Actually, Mr. President, College Isn’t for Everyone

In his State of the Union, Obama talked up college education as a plus for all children. But not everyone should get a degree.

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President Barack Obama delivers his fifth State of the Union on Capitol Hill in Washington, D.C., Jan. 28, 2014.

Larry Downing-Pool/Getty Images

President Barack Obama’s most recent State of the Union address has been widely praised as one of his best ever—with even conservative critics like former House Speaker Newt Gingrich calling it “powerful.” It’s pretty much beyond dispute at this point that the president knows what he’s doing when he takes the podium.

But with all due respect to President Obama, one part of his address missed the mark Tuesday night, and the result could prove particularly problematic for men and women of color. Touting the importance of higher education, he said:

Taking a page from that playbook, the White House just organized a College Opportunity Summit, where already 150 universities, businesses, nonprofits have made concrete commitments to reduce inequality in access to higher education and to help every hardworking kid go to college and succeed when they get to campus.

But the ambitious goal he lays out overlooks one glaring reality: Not every hardworking kid wants to go college, needs to go to college or is cut out for college. And it’s time we stopped telling every family that their kids probably are.

Student-loan debt is consigning many college grads to a lifetime spent as a member of the working poor. But the effect of that debt has been even more pronounced in the black community. Black students are more likely than any other group to carry student-loan debt and to carry a higher balance of student-loan debt.

According to CBS News, “Hispanics and African Americans are about twice as likely to carry student-loan debt: 34 percent of blacks and 28 percent of Hispanics have it, compared with 16 percent of whites and 19 percent Asians.” The College Board, meanwhile, found that “[o]nly 19 percent of black students graduated with no debt, while the percentage of debt-free graduates from other racial groups ranged from 33 for Hispanic students to 40 percent for Asian students. About 27 percent of all black students graduated with at least $30,500 in student-loan debt, while the portion of students with that level of debt ranged from 9 percent to 16 percent for other races.”

Putting in context just why pursuing college can end up resulting in a step down the economic ladder, as opposed to a step up, is the fact that a high number of students who take on debt to pay for college never actually finish their degrees. Some reports put the number as high as 30 percent. Within that group, there are those who may have become too overwhelmed by the economic demands of financing their education. But others may have been overwhelmed by the academic demands, while others may have begun working at a job that didn’t require a college degree, and decided to leave college to pursue that career trajectory instead.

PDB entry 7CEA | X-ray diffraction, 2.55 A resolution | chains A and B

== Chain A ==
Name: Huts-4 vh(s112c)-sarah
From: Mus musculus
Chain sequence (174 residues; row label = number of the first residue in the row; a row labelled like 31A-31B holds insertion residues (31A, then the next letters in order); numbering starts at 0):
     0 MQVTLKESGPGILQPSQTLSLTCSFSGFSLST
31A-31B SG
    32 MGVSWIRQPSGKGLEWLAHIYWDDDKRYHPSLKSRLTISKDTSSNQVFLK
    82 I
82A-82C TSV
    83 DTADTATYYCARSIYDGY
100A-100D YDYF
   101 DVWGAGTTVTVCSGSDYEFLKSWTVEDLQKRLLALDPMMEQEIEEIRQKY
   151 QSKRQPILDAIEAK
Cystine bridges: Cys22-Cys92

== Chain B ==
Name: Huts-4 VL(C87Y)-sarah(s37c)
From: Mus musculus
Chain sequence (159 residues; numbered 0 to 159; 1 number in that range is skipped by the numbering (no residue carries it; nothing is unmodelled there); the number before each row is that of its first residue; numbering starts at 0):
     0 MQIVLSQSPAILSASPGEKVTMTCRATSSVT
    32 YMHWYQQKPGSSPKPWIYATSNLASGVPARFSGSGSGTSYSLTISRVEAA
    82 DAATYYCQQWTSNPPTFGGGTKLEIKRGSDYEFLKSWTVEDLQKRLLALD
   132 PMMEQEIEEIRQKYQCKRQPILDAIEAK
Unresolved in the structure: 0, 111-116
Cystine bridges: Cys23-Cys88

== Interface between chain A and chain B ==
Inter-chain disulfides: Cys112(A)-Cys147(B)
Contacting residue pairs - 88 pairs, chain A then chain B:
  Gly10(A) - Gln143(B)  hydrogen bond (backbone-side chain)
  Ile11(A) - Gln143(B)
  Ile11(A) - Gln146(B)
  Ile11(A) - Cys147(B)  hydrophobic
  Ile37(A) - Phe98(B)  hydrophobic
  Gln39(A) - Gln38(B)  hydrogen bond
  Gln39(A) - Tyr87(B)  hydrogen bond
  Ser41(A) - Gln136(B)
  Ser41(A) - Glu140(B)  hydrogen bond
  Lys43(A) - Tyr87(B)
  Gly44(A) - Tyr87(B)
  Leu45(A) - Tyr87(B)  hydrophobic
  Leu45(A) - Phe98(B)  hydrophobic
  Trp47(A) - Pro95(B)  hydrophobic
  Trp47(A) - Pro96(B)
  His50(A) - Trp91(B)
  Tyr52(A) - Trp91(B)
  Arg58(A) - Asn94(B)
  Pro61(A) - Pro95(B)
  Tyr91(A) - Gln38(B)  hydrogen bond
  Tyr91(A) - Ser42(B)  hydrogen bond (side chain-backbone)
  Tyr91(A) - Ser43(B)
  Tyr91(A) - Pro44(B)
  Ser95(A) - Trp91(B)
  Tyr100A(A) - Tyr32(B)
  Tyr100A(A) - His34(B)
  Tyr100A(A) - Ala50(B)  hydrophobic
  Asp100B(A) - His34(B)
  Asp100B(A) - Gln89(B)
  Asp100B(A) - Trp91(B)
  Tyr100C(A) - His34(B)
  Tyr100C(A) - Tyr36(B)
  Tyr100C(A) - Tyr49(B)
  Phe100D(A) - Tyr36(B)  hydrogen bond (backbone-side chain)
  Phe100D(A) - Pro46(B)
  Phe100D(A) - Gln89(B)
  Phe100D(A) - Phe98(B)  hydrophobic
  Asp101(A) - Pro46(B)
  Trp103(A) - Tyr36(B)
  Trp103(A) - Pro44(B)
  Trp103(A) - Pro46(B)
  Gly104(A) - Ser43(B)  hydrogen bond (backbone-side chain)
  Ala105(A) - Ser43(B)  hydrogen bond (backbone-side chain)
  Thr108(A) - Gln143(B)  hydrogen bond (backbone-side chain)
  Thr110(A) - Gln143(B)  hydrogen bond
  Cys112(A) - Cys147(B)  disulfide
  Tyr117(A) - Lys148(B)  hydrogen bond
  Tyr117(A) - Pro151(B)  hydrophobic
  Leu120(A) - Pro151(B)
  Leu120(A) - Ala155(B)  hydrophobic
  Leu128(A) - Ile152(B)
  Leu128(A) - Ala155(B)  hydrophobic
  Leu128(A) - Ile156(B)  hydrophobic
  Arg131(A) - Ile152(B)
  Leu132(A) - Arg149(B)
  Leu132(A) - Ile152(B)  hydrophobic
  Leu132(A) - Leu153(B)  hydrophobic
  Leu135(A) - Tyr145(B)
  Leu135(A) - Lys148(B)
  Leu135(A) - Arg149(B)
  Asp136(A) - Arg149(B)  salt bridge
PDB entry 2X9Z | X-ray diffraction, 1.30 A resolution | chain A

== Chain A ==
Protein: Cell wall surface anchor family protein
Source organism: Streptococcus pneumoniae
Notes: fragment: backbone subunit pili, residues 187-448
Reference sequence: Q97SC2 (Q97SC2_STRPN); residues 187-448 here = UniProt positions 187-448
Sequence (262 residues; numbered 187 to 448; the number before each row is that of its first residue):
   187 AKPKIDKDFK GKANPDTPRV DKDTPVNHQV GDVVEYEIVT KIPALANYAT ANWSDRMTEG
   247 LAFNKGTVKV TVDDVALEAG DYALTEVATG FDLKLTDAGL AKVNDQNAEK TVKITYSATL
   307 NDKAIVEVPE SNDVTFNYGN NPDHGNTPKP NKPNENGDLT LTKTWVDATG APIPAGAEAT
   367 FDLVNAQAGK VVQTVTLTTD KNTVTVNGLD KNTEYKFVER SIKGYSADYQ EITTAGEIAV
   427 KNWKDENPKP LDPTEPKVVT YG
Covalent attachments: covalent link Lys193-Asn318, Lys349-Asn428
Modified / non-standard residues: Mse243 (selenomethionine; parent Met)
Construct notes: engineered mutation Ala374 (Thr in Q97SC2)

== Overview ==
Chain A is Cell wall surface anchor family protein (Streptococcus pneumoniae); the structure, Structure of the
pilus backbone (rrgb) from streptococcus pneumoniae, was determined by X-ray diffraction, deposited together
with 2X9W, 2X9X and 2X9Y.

The bottom line is that college is not for everybody. I know plenty of brilliant people who don’t have college degrees, and some successful ones, too—and I’m not just speaking of athletes and entertainers. Media moguls Barry Diller and Richard Branson are two of the most successful businessmen in the world, and neither attended college. Branson struggled with a learning disability that would not have made most college settings a good fit for him. Inspired by the success of many who have made it without degrees, billionaire Peter Thiel recently gave $100,000 scholarships to 24 college-age individuals to forgo college and start a business.

To be clear, nearly everyone needs skills and qualifications to succeed, just not necessarily the kind that are acquired on campus. Let’s face it: Not everyone has what it takes to become the next Richard Branson, but there are plenty of people without college degrees who have great trade jobs and who make a comfortable living—making more money, in plenty of instances, than those of us with fancy degrees.

Obama has a powerful platform with which to reach parents who may be nudging their children to go to college who may not really belong there but who might be better off learning a trade. And he also has a powerful platform with which to reach employers. Too many companies now demand college degrees for positions that don’t really require them and never needed them before. Administrative-assistant positions, for instance, used to require only secretarial school. Thanks in part to the steering of all ambitious students to college, secretarial schools are becoming a thing of the past, with many higher-end businesses today expecting those answering their phones—and making lower wages—to also have a four-year degree.